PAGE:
Friday, August 10, 2012

8:27 AM

What is so special about PyLoris?

http://i40.tinypic.com/96gppf.pngOne common method for performing a Denial of Service attack is called flooding. By rounding up a large number of computers, and telling them all to send or request a large amount of data from a server simultaneously. The purpose of these requests are not to gather large amounts of information; rather, the intent is merely to overwhelm the capabilities of the server. In a situation like this, a server could fail because of the bandwidth restrictions of the internet service provider, the memory limitations of the server, the lack of hard drive space to store the data being sent, or the inability of the CPU to process the data fast enough. The common thread between these four issues is that these are finite resources that have been given to the server. PyLoris is different from this form of attack because it does not prey of any physical resource; instead, it overwhelms an artificial resource--connections.
In order for prevent these types the aformentioned form of attacks, applications will limit their own utilization of system resources. If a process is going to use too much CPU, hard disk space, or memory, they will slow down and throttle requests--thereby ensuring the server's stability. Unfortunately, a number of web servers invent another form of resource--total connection count--with the idea that the connection count is linearly related to the utilization of other resources. This assumption is invalid; in the case of PyLoris, connections are relatively low in regards to CPU, memory, and network utilization. The offshoot of this is that web servers imposing restrictions on the total number of connections will reject connections well before they hit their physical resources' limits. Essentially developers have invented an artificial resource that causes a bottleneck far before any other physical limitation would.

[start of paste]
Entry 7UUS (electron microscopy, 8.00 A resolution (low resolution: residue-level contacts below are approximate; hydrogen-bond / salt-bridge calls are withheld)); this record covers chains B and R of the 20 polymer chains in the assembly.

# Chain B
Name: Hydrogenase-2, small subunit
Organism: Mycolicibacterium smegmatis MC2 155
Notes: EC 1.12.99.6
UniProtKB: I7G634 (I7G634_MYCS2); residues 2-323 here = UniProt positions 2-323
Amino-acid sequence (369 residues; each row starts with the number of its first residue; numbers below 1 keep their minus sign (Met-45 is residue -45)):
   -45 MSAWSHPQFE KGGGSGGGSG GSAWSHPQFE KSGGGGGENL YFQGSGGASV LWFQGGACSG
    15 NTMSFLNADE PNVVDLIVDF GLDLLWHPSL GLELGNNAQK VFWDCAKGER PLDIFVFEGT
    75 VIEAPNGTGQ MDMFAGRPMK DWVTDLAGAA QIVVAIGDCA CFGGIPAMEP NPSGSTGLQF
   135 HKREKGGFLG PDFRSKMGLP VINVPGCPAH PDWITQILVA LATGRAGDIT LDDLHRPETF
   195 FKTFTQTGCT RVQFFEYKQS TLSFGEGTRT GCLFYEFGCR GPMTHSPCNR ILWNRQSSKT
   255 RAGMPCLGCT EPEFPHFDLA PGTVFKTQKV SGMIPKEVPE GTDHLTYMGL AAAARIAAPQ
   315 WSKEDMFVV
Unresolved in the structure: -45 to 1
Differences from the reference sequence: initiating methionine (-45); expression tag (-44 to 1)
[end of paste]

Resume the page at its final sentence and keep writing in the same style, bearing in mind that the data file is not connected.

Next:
What are the methods for mitigating this form of attack?

The typical responses to this attack come in various forms, but usually fall into one of three forms:
  1. Keeping a tally of connections for the number of connections made by a client. This counter would be incremented each time a connection is made, and decrememented once every specified time interval. Any client over a certain number would be flagged as an alert, while any client over a larger limit would be automatically banned for a specified time.
    • A high number of requests in a short amount of time from a single client would not be able to bring down your server
    • Large companies or clusters behind NAT would set off a DoS trigger
    • Doesn't protect against an attack like PyLoris + TOR
  2. Keeping track of the number of concurrent connections. A counter would be kept for each client, incremented on connect, and decremented on disconnect. Clients over a certain number would be flagged, while clients over a larger number would be automatically banned for a specified time.
    • A high number of concurrent connections from a single client would not be able to bring down your server
    • Large companies or clusters behind NAT would set off a DoS trigger
    • Doesn't protect against an attack like PyLoris + TOR